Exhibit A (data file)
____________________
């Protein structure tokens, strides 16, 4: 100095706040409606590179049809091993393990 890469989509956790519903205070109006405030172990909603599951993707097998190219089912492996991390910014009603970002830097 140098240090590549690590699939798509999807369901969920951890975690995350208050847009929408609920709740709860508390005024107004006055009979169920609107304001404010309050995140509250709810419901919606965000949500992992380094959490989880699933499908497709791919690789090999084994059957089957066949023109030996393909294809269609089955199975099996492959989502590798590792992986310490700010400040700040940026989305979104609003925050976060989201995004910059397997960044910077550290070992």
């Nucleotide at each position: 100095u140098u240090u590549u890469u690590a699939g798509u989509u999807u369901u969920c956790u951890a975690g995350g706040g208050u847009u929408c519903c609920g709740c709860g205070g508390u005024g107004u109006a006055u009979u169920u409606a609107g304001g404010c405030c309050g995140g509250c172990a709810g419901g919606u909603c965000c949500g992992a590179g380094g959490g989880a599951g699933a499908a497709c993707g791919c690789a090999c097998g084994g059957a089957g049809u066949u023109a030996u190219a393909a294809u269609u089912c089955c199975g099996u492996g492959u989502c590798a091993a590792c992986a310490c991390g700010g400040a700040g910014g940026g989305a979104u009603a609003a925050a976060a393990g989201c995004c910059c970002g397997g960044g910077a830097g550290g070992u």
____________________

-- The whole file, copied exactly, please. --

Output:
């Protein structure tokens, strides 16, 4: 100095706040409606590179049809091993393990 890469989509956790519903205070109006405030172990909603599951993707097998190219089912492996991390910014009603970002830097 140098240090590549690590699939798509999807369901969920951890975690995350208050847009929408609920709740709860508390005024107004006055009979169920609107304001404010309050995140509250709810419901919606965000949500992992380094959490989880699933499908497709791919690789090999084994059957089957066949023109030996393909294809269609089955199975099996492959989502590798590792992986310490700010400040700040940026989305979104609003925050976060989201995004910059397997960044910077550290070992």
């Nucleotide at each position: 100095u140098u240090u590549u890469u690590a699939g798509u989509u999807u369901u969920c956790u951890a975690g995350g706040g208050u847009u929408c519903c609920g709740c709860g205070g508390u005024g107004u109006a006055u009979u169920u409606a609107g304001g404010c405030c309050g995140g509250c172990a709810g419901g919606u909603c965000c949500g992992a590179g380094g959490g989880a599951g699933a499908a497709c993707g791919c690789a090999c097998g084994g059957a089957g049809u066949u023109a030996u190219a393909a294809u269609u089912c089955c199975g099996u492996g492959u989502c590798a091993a590792c992986a310490c991390g700010g400040a700040g910014g940026g989305a979104u009603a609003a925050a976060a393990g989201c995004c910059c970002g397997g960044g910077a830097g550290g070992u």